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Peter Atkins's Top Book Recommendations

Want to know what books Peter Atkins recommends on their reading list? We've researched interviews, social media posts, podcasts, and articles to build a comprehensive list of Peter Atkins's favorite book recommendations of all time.


The Tempest

Performed variously as escapist fantasy, celebratory fiction, and political allegory, The Tempest is one of the plays in which Shakespeare's genius as a poetic dramatist found its fullest expression. Significantly, it was placed first when published in the First Folio of 1623, and is now generally seen as the playwright's most penetrating statement about his art.

Stephen Orgel's wide-ranging introduction examines changing attitudes to The Tempest, and reassesses the evidence behind the various readings. He focuses on key characters and their roles and relationships, as well as on...
Recommended by Peter Atkins, and 1 others.

Peter AtkinsThere is a kind of allegory about scientific endeavour in The Tempest which I enjoy. It’s magical, and it is an allegory of human knowledge. (Source)

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People commonly view evolution as a process of competition between individuals—known as “survival of the fittest”—with the individual representing the “unit of selection.” Richard Dawkins offers a controversial reinterpretation of that idea in The Extended Phenotype, now being reissued to coincide with the publication of the second edition of his highly-acclaimed The Selfish Gene. He proposes that we look at evolution as a battle between genes instead of between whole organisms. We can then view changes in phenotypes—the end products of genes, like eye color or leaf shape, which are usually... more
Recommended by Carl Zimmer, Peter Atkins, and 2 others.

Carl ZimmerI chose this because I think it expresses a really important idea. Richard Dawkins wrote this book not long after The Selfish Gene came out. That was his landmark book, in which he argued for a gene-centric view of evolution.  Genes build bodies. They build traits, which are known as phenotypes, in order to be replicated in the next generation. (Source)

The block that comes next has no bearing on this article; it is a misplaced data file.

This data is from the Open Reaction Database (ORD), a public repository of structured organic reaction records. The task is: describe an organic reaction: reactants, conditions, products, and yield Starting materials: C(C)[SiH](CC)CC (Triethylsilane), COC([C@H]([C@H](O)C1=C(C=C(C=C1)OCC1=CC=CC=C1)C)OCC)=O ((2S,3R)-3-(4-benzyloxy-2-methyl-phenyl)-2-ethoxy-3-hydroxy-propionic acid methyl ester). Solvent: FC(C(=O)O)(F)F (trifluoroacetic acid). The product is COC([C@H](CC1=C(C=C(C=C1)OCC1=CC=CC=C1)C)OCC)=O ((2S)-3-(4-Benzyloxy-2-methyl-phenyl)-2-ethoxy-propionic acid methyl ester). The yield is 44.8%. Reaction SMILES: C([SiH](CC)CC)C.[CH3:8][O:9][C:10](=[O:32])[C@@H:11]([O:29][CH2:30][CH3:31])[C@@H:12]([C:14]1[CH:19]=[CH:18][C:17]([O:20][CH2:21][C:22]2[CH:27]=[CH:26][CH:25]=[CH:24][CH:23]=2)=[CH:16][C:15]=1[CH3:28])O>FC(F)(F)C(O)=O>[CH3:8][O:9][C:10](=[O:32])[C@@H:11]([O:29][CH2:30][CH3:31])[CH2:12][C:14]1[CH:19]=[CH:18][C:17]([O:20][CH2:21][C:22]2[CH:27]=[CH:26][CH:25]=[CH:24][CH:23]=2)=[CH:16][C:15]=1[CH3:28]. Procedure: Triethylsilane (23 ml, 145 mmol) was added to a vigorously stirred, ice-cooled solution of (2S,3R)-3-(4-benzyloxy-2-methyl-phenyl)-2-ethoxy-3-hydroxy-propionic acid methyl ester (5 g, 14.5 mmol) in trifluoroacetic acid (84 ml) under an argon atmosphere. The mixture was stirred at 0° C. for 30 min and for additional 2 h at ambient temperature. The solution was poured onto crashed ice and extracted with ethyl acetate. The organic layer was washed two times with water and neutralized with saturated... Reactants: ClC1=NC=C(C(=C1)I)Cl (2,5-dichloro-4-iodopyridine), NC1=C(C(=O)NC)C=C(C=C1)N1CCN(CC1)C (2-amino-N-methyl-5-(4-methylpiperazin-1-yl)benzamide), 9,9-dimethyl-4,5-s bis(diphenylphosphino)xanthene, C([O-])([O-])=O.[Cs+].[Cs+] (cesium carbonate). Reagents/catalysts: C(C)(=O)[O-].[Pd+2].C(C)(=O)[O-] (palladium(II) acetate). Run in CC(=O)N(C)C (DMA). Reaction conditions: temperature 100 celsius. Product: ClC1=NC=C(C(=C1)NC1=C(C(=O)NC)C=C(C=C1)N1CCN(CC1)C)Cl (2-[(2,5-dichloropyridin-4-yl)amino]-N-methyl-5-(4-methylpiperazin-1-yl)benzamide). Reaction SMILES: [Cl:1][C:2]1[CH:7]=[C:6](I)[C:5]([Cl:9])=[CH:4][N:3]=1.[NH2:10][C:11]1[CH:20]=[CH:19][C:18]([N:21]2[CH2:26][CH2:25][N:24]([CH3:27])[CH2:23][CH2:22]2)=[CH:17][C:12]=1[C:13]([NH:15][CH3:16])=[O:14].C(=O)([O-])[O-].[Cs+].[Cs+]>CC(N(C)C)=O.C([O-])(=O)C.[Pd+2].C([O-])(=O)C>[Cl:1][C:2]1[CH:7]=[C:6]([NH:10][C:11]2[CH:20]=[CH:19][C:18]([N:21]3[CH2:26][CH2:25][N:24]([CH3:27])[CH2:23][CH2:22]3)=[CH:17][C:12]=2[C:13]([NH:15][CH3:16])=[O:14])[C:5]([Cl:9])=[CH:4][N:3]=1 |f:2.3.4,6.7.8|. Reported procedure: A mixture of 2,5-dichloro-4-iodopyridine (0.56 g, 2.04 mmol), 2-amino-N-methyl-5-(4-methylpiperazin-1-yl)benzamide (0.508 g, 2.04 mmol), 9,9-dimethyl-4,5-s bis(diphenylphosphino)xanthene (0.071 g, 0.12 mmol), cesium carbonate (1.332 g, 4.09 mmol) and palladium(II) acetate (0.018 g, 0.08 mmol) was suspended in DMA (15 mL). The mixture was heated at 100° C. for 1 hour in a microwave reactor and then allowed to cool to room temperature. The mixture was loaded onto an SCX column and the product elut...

Peter AtkinsShows a highly imaginative approach to understanding the nature of the biosphere. A very clever book. (Source)

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A Journey into Gravity and Spacetime

Recommended by Peter Atkins, and 1 others.

Peter AtkinsThe writer is really looking at the deep structure of spacetime in a wonderfully vivid and fascinating way. It is a very visual presentation of a highly abstract subject. (Source)

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Sacred Texts of the World

A Universal Anthology

A perennial best-seller, this collection of readings remains a favorite of teachers of world religions for its impartial tone and its balance of major contemporary religious traditions with primitive, ancient, and esoteric religions. less
Recommended by Peter Atkins, and 1 others.

Peter AtkinsAncient civilisations all groped for answers to big questions, and came up with all sorts of fantasies. (Source)

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A History of Western Philosophy

Since its first publication in 1945 Lord Russell's A History of Western Philosophy has been universally acclaimed as the outstanding one-volume work on the subject—unparalleled in its comprehensiveness, its clarity, its erudition, its grace and wit. In seventy-six chapters he traces philosophy from the rise of Greek civilization to the emergence of logical analysis in the twentieth century. Among the philosophers considered are: Pythagoras, Heraclitus, Parmenides, Empedocles, Anaxagoras, the Atomists, Protagoras, Socrates, Plato, Aristotle, the Cynics, the Sceptics, the Epicureans, the... more
Recommended by Sam Harris, Peter Atkins, and 3 others.

Sam HarrisJust a great example of how English should be written and just a great voice to have in your head as a result. (Source)

Peter AtkinsIt reviews how people have really grappled in a seemingly very intelligent way with very deep questions. (Source)

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